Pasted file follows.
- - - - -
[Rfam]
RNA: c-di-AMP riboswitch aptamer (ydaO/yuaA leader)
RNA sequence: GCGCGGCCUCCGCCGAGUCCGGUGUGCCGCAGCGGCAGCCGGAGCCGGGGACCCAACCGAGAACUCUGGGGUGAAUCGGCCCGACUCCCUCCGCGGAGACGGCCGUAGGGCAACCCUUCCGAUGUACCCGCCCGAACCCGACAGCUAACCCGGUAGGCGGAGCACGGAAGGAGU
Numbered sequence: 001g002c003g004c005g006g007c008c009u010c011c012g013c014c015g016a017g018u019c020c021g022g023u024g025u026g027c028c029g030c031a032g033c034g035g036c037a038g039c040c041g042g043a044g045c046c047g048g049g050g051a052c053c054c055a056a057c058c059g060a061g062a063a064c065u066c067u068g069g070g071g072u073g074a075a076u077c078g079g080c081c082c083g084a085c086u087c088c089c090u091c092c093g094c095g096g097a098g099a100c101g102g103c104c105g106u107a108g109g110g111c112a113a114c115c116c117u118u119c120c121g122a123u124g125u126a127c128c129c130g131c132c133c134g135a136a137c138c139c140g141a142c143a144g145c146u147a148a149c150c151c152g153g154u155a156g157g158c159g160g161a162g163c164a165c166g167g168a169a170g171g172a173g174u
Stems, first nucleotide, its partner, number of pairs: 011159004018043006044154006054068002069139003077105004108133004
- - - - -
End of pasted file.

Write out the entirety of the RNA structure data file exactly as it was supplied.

[Rfam]
RNA: c-di-AMP riboswitch aptamer (ydaO/yuaA leader)
RNA sequence: GCGCGGCCUCCGCCGAGUCCGGUGUGCCGCAGCGGCAGCCGGAGCCGGGGACCCAACCGAGAACUCUGGGGUGAAUCGGCCCGACUCCCUCCGCGGAGACGGCCGUAGGGCAACCCUUCCGAUGUACCCGCCCGAACCCGACAGCUAACCCGGUAGGCGGAGCACGGAAGGAGU
Numbered sequence: 001g002c003g004c005g006g007c008c009u010c011c012g013c014c015g016a017g018u019c020c021g022g023u024g025u026g027c028c029g030c031a032g033c034g035g036c037a038g039c040c041g042g043a044g045c046c047g048g049g050g051a052c053c054c055a056a057c058c059g060a061g062a063a064c065u066c067u068g069g070g071g072u073g074a075a076u077c078g079g080c081c082c083g084a085c086u087c088c089c090u091c092c093g094c095g096g097a098g099a100c101g102g103c104c105g106u107a108g109g110g111c112a113a114c115c116c117u118u119c120c121g122a123u124g125u126a127c128c129c130g131c132c133c134g135a136a137c138c139c140g141a142c143a144g145c146u147a148a149c150c151c152g153g154u155a156g157g158c159g160g161a162g163c164a165c166g167g168a169a170g171g172a173g174u
Stems, first nucleotide, its partner, number of pairs: 011159004018043006044154006054068002069139003077105004108133004